Not only did the bus not show for well over ten minutes but no more taxis appeared either.  When the C11 finally arrived , I was in a mild panic to say the least.  Every traffic light was torture, every doddering pensioner getting on and paying in pennies was mentally hurled into the hedgerows, as I stared at my watch and visualised the airport bus racing up from Victoria in record time, a green blur jumping traffic lights and scattering hapless cyclists.
And so, as the C11 finally disgorged its passengers, I hit the ground running, the plastic castors on my huge case rumbling along behind me like the thunder of a thousand stampeding guinea pigs. As I turned the corner at Finchley Road Tube Station, maniacally making Roadrunner noises to get people out the way, I saw the bus at the stop — 75 metres away but at least tantalisingly stationary.
Then I saw the pavement coming to meet my face at high speed as I tripped and was pulled headlong by the momentum of the case.  By Jove, did it hurt!  I believe I even swore.
——You alright, mate?
——The green bus, at yonder stop? Tell me, good sir, has it departed?
——Er … yep.
——In that case, my good man, I fear I am far from all right. Pray you sir, if you could help me to my feet, my gratitude would, like a dead kangaroo, know no bounds.
Well, something like that anyway.
I'm not completely stupid, despite all the evidence.  Let's forget about the expired passport as that's an easy mistake to make, especially if you're a complete pillock.  Yes, a sensible guy would have remembered to turn on the alarm; but I did have everything packed ready to leave as soon as I was dressed.  And a sensible guy would have abandoned all intention of making the journey the second he felt the crack of his left shoulder hitting the ground; but I had left time to catch the next airport bus as a contingency measure.  Of course anybody but an idiot would have taken that into account and not run for the bus in the first place, especially somebody claiming to have an Andalucian spirit.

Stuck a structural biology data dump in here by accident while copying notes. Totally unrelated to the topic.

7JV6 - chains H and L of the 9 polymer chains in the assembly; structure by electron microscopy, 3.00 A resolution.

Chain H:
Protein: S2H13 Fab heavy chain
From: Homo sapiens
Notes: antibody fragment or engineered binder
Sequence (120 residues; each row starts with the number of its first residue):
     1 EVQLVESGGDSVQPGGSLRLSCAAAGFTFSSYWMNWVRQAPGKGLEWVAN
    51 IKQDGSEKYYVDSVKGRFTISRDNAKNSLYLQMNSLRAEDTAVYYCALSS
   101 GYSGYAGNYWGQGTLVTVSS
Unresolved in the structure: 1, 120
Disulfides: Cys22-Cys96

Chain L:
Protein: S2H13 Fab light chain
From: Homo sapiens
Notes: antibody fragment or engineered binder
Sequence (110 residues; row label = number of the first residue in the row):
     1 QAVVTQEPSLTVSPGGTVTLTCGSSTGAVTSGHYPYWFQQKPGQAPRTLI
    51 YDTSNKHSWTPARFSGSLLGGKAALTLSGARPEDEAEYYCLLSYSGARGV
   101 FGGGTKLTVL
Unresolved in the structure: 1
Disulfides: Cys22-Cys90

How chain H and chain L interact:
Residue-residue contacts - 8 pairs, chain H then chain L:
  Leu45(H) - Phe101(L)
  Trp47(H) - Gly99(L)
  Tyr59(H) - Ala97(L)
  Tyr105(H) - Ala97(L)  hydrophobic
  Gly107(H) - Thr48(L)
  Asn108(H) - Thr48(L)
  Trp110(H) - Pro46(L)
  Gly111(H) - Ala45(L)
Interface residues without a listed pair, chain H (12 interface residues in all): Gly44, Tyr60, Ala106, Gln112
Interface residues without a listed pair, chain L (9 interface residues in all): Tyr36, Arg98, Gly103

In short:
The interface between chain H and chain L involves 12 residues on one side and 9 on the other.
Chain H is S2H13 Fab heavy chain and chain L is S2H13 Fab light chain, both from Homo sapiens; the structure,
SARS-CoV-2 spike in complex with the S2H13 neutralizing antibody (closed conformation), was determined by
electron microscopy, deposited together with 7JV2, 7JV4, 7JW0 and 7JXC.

Good old easyJet.  When I turned up at the check in, mere minutes before the flight closed, with my Cádiz C.F. football scarf acting as a sling, they immediately marked me down as suspected broken arm, definite plonker and gave me special treatment which included putting me on the plane first, along with a babe-in-arms and a wheelchair-bound octogenarian, as well as pointing me out to people and laughing throughout the flight.

Malaga General hospital is way out of town, so I decided to take a taxi from the airport to the bus station — oh no, there were no winter planes direct to Jerez, so I had another four hours of throbbing agony on a coach ahead of me.  Let us draw a veil over the details and race ahead, past swerve of shore and Rock of Gibraltar to my city by the bay.

my shattered arm Off bus, cab home, dump rucksack and large case, notify neighbour of problem, taxi to hospital.
Queue to register, queue for chit for X-Ray, queue for X-rays, wait outside, called back in, more X-rays, chit for doctor, queue for doctor with many grumbling locals.  Cheer them up in broken Spanish, saying, we have a better system in the UK.  We are given a definite appointment for three years time.  By then, we are either better or dead — either way, no queues.  Run from cheery attempts to break other arm.